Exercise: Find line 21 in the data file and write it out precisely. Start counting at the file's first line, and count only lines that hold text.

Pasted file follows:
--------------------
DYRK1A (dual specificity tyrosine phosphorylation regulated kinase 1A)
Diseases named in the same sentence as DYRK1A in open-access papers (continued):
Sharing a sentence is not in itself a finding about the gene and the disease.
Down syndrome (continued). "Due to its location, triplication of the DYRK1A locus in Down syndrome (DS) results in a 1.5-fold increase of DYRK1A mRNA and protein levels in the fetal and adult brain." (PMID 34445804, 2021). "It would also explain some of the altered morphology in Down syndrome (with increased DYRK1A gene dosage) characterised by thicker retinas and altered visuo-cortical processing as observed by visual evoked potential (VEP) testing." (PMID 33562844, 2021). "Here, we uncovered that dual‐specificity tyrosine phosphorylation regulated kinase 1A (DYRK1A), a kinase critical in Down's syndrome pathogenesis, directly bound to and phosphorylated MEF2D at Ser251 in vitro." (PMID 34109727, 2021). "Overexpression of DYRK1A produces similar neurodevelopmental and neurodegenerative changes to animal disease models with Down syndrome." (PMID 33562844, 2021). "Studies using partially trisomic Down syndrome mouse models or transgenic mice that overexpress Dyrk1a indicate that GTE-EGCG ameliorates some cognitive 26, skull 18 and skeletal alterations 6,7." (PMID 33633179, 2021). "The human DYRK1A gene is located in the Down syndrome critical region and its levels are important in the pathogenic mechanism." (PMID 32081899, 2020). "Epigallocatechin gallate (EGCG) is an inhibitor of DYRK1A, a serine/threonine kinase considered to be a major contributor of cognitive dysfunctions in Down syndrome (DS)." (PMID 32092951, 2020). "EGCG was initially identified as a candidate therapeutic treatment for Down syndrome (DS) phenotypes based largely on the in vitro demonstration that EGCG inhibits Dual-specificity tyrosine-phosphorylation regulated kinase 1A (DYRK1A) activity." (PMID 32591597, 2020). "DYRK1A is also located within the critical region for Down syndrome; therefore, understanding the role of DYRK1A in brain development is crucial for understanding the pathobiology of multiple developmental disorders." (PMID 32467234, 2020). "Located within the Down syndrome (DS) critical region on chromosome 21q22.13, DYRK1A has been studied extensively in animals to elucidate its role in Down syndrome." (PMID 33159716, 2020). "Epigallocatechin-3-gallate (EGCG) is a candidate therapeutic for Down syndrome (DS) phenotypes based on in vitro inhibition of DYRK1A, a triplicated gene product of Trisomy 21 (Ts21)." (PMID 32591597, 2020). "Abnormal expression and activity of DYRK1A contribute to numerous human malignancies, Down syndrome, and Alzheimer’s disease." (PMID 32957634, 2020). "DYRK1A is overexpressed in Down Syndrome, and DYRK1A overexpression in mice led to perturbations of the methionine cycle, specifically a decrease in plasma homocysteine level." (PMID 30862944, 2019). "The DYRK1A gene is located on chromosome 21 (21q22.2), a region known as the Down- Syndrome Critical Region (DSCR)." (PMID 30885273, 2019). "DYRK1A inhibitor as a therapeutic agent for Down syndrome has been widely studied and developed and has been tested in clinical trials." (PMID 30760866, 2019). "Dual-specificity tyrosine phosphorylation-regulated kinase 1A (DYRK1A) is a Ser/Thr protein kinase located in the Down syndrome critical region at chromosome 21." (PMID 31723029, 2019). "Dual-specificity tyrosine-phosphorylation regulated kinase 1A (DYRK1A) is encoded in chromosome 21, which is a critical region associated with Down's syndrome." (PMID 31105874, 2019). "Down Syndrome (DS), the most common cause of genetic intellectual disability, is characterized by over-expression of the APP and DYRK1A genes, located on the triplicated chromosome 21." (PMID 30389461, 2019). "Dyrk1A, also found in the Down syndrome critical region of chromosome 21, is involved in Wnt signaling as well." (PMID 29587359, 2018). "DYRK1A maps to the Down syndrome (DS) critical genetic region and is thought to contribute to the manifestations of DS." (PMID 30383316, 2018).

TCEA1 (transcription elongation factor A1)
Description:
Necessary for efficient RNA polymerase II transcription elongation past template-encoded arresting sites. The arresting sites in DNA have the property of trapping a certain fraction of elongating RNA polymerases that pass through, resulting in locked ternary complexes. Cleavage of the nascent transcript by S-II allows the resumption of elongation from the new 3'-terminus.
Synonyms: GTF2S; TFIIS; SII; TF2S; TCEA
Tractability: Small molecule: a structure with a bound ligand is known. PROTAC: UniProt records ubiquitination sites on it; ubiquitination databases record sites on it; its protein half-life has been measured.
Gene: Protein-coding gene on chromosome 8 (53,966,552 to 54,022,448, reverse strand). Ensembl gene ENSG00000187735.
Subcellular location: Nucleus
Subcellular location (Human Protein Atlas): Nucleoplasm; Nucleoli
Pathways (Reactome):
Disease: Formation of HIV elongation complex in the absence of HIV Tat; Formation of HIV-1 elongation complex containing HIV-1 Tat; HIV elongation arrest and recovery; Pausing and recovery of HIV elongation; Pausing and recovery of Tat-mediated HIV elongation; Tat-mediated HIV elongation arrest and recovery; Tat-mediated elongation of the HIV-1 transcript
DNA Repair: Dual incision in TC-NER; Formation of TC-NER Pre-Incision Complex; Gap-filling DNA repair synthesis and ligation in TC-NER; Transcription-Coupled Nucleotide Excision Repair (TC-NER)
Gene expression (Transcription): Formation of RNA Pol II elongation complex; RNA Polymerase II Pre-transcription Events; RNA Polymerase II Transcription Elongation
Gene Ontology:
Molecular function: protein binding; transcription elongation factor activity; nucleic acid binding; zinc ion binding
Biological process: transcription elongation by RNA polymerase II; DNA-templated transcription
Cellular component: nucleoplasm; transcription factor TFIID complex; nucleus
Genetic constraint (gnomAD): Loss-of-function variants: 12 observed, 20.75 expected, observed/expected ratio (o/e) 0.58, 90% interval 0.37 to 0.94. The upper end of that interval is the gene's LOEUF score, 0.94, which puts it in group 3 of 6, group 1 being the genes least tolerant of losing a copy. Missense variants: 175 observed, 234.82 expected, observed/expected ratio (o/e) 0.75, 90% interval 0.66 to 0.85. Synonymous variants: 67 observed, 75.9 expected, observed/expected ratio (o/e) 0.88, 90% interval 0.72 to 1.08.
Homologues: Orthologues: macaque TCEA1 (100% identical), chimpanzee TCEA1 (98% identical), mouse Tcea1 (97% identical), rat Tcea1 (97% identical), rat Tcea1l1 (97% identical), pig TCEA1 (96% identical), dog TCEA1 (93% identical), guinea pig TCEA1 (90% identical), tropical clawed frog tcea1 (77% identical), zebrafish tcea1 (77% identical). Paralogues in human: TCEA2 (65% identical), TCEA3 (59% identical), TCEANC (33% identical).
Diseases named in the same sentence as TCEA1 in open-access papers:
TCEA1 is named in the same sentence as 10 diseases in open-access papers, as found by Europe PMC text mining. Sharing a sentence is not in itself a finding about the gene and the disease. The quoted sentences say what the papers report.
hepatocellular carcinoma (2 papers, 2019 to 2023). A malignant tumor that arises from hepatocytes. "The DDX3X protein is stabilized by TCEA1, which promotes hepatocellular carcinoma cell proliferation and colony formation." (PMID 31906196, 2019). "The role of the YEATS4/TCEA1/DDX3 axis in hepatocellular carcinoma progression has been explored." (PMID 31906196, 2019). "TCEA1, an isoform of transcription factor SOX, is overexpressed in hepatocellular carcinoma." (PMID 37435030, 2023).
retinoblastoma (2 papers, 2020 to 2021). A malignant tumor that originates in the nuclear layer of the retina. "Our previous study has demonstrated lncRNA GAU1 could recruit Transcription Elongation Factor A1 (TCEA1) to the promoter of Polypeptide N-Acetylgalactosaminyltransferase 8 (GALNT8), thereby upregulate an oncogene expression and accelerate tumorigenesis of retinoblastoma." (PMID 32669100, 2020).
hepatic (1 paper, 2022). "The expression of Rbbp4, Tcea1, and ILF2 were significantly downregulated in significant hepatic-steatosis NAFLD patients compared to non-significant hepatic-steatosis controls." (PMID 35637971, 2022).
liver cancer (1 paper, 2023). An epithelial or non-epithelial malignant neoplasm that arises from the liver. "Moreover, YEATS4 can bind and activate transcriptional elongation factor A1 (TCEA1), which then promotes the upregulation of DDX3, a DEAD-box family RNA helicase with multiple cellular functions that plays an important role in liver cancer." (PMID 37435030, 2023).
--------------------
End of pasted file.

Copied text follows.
Genetic constraint (gnomAD): Loss-of-function variants: 12 observed, 20.75 expected, observed/expected ratio (o/e) 0.58, 90% interval 0.37 to 0.94. The upper end of that interval is the gene's LOEUF score, 0.94, which puts it in group 3 of 6, group 1 being the genes least tolerant of losing a copy. Missense variants: 175 observed, 234.82 expected, observed/expected ratio (o/e) 0.75, 90% interval 0.66 to 0.85. Synonymous variants: 67 observed, 75.9 expected, observed/expected ratio (o/e) 0.88, 90% interval 0.72 to 1.08.